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Unicorn's Blood (1998)

by Patricia Finney

Other authors: See the other authors section.

Series: David Becket and Simon Ames (2)

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272678,067 (3.64)6
Patricia Finney's outstanding literary thriller plunges into the vivid and deadly world of the 16th century: from the torture chambers of the Tower to the elegant artifice of court life; from the bawdy-houses of Southwark to the Queen's own bed. Why are the Jesuits, the Queen's Puritan councillors and even the Queen herself searching for the mysterious Book of the Unicorn? What ancient scandal threatens Elizabeth Tudor as she fights to avoid executing her cousin, Mary Queen of Scots? And what of the man waking up in the dungeon with no memory of who he is? David Becket and Simon Ames, the two mismatched heroes of FIREDRAKE'S EYE find themselves unwillingly in the thick of the struggle to unravel the plot.… (more)
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Showing 1-5 of 6 (next | show all)
Was ever a monarch so beset as Elizabeth I of England? Seldom in her long reign was she not feuding with someone, and few feuds were as bitter or prolonged as the one over the fate of Mary, Queen of Scots. Even after Mary was implicated in an assassination plot in 1568 and sentenced to die for treason, Elizabeth dragged her feet over the signing of the actual warrant for 19 long years, then suddenly relented and signed the document, only to remove from her court many of the councilors who had urged the action, once the execution had taken place.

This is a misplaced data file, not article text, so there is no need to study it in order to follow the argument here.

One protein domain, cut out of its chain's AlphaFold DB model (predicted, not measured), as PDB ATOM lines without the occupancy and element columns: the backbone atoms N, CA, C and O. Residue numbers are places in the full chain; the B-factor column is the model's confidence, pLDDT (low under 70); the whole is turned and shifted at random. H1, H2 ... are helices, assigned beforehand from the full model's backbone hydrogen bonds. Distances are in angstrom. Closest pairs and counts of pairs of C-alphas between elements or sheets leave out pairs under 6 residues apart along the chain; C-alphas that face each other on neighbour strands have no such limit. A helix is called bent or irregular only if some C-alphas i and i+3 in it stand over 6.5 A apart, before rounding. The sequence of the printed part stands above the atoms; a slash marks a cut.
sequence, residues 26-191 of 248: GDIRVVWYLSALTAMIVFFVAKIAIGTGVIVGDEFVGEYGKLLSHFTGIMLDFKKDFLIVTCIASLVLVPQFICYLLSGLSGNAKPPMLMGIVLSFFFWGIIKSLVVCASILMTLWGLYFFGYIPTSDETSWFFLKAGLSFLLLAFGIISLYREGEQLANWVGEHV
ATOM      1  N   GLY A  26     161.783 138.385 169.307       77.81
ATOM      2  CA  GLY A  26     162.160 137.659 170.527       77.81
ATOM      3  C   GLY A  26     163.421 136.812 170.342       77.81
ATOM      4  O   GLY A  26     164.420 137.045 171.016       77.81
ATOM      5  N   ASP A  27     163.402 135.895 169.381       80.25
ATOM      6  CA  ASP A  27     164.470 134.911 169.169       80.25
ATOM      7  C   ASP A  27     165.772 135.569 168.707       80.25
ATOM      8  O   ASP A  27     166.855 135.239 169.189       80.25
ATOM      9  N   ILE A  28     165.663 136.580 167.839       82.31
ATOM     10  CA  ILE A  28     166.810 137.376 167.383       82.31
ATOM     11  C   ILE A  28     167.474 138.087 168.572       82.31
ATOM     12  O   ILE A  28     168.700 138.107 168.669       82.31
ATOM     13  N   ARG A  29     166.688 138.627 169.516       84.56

Patricia Finney has built a complex tale of intrigue around this reversal, basing it on the search for a supposed diary kept by the young Princess Elizabeth, which would have destroyed her as a monarch and a woman.

This densely plotted tale is rife with espionage, double-dealing, turncoat agents, secret codes, hidden passageways, and disgraced clergy. It meticulously sets out pictures of both court life and the desperate struggle for survival of London’s poor, rich in detail and developing an all-too-plausible tale of events in Elizabeth’s life before she ascended the throne. It even toys with mysticism, assigning some of the narrative to the Virgin Mary, who manages to be almost as interesting as the mortal characters carrying the action.